A Biden Administration proposal announced Thursday would require municipalities and...

A Biden Administration proposal announced Thursday would require municipalities and utilities nationwide to replace all lead water pipes within the next decade. Credit: Randee Daddona

Municipalities and water districts on Long Island and nationwide would need to replace their lead water pipes within the next decade under a regulatory change proposed Thursday by the Biden administration.

The initiative could cost billions but likely have minimal impact in Nassau and Suffolk counties, experts said.

There are nearly 500,000 lead pipes in homes across the state, the sixth highest total in the nation, according to EPA estimates.

Consuming drinking water from lead pipes can be harmful, even at low exposure levels, leading to slowed growth and learning disabilities among children and cardiovascular, kidney and reproductive issues with adults.

What to know

  • The Environmental Protection Agency Thursday proposed a rule that would require municipalities and water districts to replace an estimated nine million aging and potentially harmful lead water pipes from homes nationwide.
  • Nearly 500,000 homes in New York, predominantly in the five boroughs and Buffalo, Rochester, Syracuse and Albany, have lead piping that would need to be replaced, potentially at a cost of $2.5 billion to $5 billion.
  • Early estimates conducted by Long Island water providers indicate there are relatively few lead pipes in place in Nassau and Suffolk, as most area homes were built post-World War II and used copper piping.

“Lead in drinking water is a generational public health issue, and EPA’s proposal will accelerate progress toward President [Joe] Biden’s goal of replacing every lead pipe across America once and for all,” said EPA Administrator Michael Regan. “ … EPA is delivering on our charge to protect all Americans, especially communities of color, that are disproportionately harmed by lead in drinking water systems.”

Common in older homes

Lead pipes are most commonly found in homes developed before World War II and in older industrial communities. The plumbing of many homes built after the war used copper piping. Congress banned the use of lead piping in 1986. 

Water districts nationwide were mandated, under a rule change during the Trump administration, to formulate an inventory of all lead pipes in their service area by October 2024.

Early results indicate that comparatively few lead pipes are in place across Long Island.

Jeff Szabo, chief executive of the Suffolk County Water Authority, which represents 1.2 million residents, said they're about 75% through their inventory and have found fewer than a half dozen homes with lead piping.

"Long Island, for the most part, was essentially built post-World War II," Szabo said. "Of course there were communities and villages and hamlets established long before that. But over the years, these [pipes] do get changed out."

Few properties with lead piping

James Neri, spokesman for the Long Island Water Conference, which includes water superintendents and private suppliers from Nassau and Suffolk, said his member agencies have also found few properties with lead piping.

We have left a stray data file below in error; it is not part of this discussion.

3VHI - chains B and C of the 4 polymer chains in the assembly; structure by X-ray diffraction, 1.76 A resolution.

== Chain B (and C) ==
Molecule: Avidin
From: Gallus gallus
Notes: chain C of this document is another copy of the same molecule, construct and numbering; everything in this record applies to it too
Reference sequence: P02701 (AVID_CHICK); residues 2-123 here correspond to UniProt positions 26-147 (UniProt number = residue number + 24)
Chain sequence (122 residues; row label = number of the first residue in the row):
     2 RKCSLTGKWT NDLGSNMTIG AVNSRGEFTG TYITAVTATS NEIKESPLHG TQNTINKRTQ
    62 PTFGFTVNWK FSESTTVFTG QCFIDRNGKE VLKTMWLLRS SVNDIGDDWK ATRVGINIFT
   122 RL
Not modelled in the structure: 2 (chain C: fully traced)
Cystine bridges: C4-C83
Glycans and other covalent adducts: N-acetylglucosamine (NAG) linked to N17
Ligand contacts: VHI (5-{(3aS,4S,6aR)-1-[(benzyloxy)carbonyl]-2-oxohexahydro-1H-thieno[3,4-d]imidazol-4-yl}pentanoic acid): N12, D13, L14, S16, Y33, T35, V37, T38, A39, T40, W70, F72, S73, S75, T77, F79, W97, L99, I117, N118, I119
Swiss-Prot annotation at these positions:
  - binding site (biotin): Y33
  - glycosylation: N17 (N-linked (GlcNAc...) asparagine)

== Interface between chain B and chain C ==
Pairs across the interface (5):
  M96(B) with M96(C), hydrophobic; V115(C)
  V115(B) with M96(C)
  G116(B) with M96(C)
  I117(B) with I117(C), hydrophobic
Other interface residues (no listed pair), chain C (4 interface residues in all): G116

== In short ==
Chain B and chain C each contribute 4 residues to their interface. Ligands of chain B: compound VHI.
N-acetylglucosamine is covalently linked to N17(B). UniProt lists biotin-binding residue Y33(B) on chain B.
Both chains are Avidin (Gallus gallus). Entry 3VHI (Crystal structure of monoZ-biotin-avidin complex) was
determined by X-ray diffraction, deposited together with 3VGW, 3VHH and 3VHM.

"They're still in the process of collecting but, in general, a lot of suppliers have found very few," said Neri, who doubles as senior vice president of H2M architects and engineers.

Since 2017, six Long Island communities have received a combined $3.7 million in state funding to replace lead in their water pipes, including Point Lookout, Glen Cove, Southold and Riverhead.

To date, those funds have been used to replace nearly 200 lines, said Dan Lang, deputy director of the State Health Department's Center for Environmental Health.

The EPA proposal would, for the first time, require utilities nationwide to replace about nine million aging lead pipes, even if their levels are low. Utilities would also be tasked with improving their tap sampling, creating a service line replacement plan and providing better information to the public when elevated levels of lead are detected.

The public will have an opportunity to comment on the proposal — a virtual public hearing is scheduled for January. The EPA expects to publish a final rule in the fall of 2024.

Replacing a lead service line costs roughly $5,000-$10,000, Lang said. Using those estimates, replacing the state's 490,000 lines could cost between $2.5 billion and $5 billion. 

"On average, it's going to be a big number to get all of these out," he said.

Lower health care costs

Rob Hayes, director of clean water with Albany-based Environmental Advocates NY, said the EPA's plan would ultimately save money in lowered health care costs.

"The EPA proposal is the most important action to get the lead out of drinking water in U.S. history," Hayes said. "Lead pipes have been contaminating our drinking water for far too long, and they're finally about to be a thing of the past."

Lead crises have hit poorer, majority-Black cities like Flint, Michigan, especially hard. Lead pipes connect water mains in the street to homes and are typically the biggest source of lead in drinking water.

It remains unclear who would foot the bill for replacing lead pipes.

The 2021 federal infrastructure law provided $15 billion for lead service line replacement, although ultimately it will be up to the utilities to decide whether to pick up the costs or to pass it on to homeowners.

"This is definitely manageable," said Adrienne Esposito, executive director of the Farmingdale-based Citizens Campaign for the Environment. "What we need is money. There's no secret on how to do this. It's just the issue of cost."

With The Associated Press

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